Like every musical instrument, the ukulele needs to be cared for. Just because it is small and casual, it still takes effort to upkeep a uke if you want to prolong its lifespan. Many elements, from the oil on your hands to the heat and humidity can put your ukulele into hazards you may be unaware of. But how to care for your ukulele? Here are some tips.
Where To Store Your Uke
Never leave your ukulele in direct sunlight, near the heater, oven, or in a car. The uke is made of wood and heat can make the wood brittle and prone to cracking and breaking. Avoid placing your uke in a high place where there is the danger of it dropping. Besides heat, keep your uke away from damp and wet places where it risks getting spills from liquids.
Protect Your Ukulele From Humidity
Depending on the type of ukulele you own, it can be damaged by too much or too little humidity. Humidity is the amount of water vapor in the air. Ukulele made of solid wood bleed moisture, even though it has been processed. Too high or low humidity can harm your solid wood ukulele. The best would be to keep your ukulele in a place with 40% to 60% humidity. Too much humidity can cause the wood to swell and the pegs and frets to corrode quickly. It might even cause the neck to bend in some cases.
When there is too little humidity, the wood gets dry and this causes the shrinking of the top and the back of the uke. It loosens the braces and causes fret buzzing due to the lowered fret action. When wood is deprived of moisture it can easily break or crack.
You can control the humidity in your room using:
Dehumidifiers reduce the level of humidity in the air
Air-conditioning to keep your uke cool during hot humid weather
Hardshell case protects your uke from possible accidents
Case humidifiers can help to control the environment inside your ukulele case.
Restringing string instruments is another way to maintain the uke. Although it depends on how often and how hard you play the ukulele. Some would restring their uke after a few weeks while others do it every few months. You would replace the string if one of the strings break. However, when this happens, do not only replace one string but replace all the strings.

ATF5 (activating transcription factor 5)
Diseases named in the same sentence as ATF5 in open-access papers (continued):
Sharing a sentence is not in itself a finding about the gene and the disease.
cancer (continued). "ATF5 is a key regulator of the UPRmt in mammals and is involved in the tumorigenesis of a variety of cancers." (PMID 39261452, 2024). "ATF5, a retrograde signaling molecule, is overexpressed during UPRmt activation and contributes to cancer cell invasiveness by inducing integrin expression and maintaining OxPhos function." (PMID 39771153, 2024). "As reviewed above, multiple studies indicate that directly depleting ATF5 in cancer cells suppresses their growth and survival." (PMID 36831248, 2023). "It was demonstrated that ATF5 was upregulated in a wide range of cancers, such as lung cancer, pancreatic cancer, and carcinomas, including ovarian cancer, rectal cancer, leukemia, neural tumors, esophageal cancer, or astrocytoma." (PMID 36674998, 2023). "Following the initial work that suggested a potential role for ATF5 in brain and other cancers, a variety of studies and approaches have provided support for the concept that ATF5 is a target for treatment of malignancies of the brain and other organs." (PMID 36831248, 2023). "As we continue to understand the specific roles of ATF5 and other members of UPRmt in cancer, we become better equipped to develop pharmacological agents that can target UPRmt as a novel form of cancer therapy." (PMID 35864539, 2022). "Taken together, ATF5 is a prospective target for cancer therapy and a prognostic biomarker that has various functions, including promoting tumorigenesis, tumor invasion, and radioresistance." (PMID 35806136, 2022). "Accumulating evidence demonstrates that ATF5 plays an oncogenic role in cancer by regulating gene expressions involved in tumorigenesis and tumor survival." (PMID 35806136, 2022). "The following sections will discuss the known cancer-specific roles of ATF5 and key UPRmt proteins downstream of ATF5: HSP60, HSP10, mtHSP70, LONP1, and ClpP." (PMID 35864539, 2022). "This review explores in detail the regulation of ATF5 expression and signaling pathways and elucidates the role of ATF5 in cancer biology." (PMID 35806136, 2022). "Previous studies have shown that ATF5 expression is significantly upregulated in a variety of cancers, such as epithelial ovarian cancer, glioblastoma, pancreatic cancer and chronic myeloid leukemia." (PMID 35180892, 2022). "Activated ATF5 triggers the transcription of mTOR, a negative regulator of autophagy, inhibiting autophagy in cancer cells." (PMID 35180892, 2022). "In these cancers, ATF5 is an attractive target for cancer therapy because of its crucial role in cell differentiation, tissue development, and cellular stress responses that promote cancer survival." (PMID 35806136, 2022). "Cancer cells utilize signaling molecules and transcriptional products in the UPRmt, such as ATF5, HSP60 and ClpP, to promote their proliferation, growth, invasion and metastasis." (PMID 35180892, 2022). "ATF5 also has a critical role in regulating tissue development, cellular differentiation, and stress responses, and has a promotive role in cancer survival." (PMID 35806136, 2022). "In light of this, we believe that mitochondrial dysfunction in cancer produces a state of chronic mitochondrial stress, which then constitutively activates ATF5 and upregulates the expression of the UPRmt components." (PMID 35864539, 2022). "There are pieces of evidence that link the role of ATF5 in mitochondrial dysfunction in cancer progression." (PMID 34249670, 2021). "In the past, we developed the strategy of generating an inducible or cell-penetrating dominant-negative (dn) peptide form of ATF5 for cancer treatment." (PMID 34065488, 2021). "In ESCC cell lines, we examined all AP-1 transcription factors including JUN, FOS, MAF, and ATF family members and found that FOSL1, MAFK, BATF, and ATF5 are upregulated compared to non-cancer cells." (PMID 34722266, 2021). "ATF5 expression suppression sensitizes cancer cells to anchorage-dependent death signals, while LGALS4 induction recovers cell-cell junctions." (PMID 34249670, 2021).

When you are tuning your uke more often, or if it doesn’t sound as good anymore, or when the string doesn’t feel as smooth as it used to, it is time to restring your instrument.
Cleaning Your Ukulele
If you have a guitar and clean it regularly, you can do the same for your uke. When you play with the ukulele, the sweat and oil stains the uke and causes deterioration to the wood and finish. To solve the problem, get yourself some Dunlop 65 lemon oil, a great fretboard cleaner.
As for the body of the ukulele, thoroughly wipe it with a microfiber cleaning cloth to remove dirt and dust before storing. To remove built-up grime, oil and sweat, clean the uke with a slightly damp cleaning cloth to remove all smudgy marks. Then dry the uke with another clean cloth. You can get a polishing solution from your music ship if your uke is painted and has a shiny finish to maintain its gloss.
Using Picks and Capos Gently
If you are using a pick to play your ukulele, make sure it does not directly touch your uke’s body as it can cause awful scratches, especially when you are strumming hard. When placing a capo (those without rubber coatings), widen the clamp to prevent rough contact with the neck. Make sure the capo is fully unclamped before pulling it off.
Many people pick up the ukulele from video lessons. But to play it well, you might want to consider taking lessons. Ritmo Music Studio teaches you how to maintain a proper posture when playing the uke, how to tune, read chord charts and tablature scores. You will also get to learn various strumming and plucking techniques that allows you to jam with others.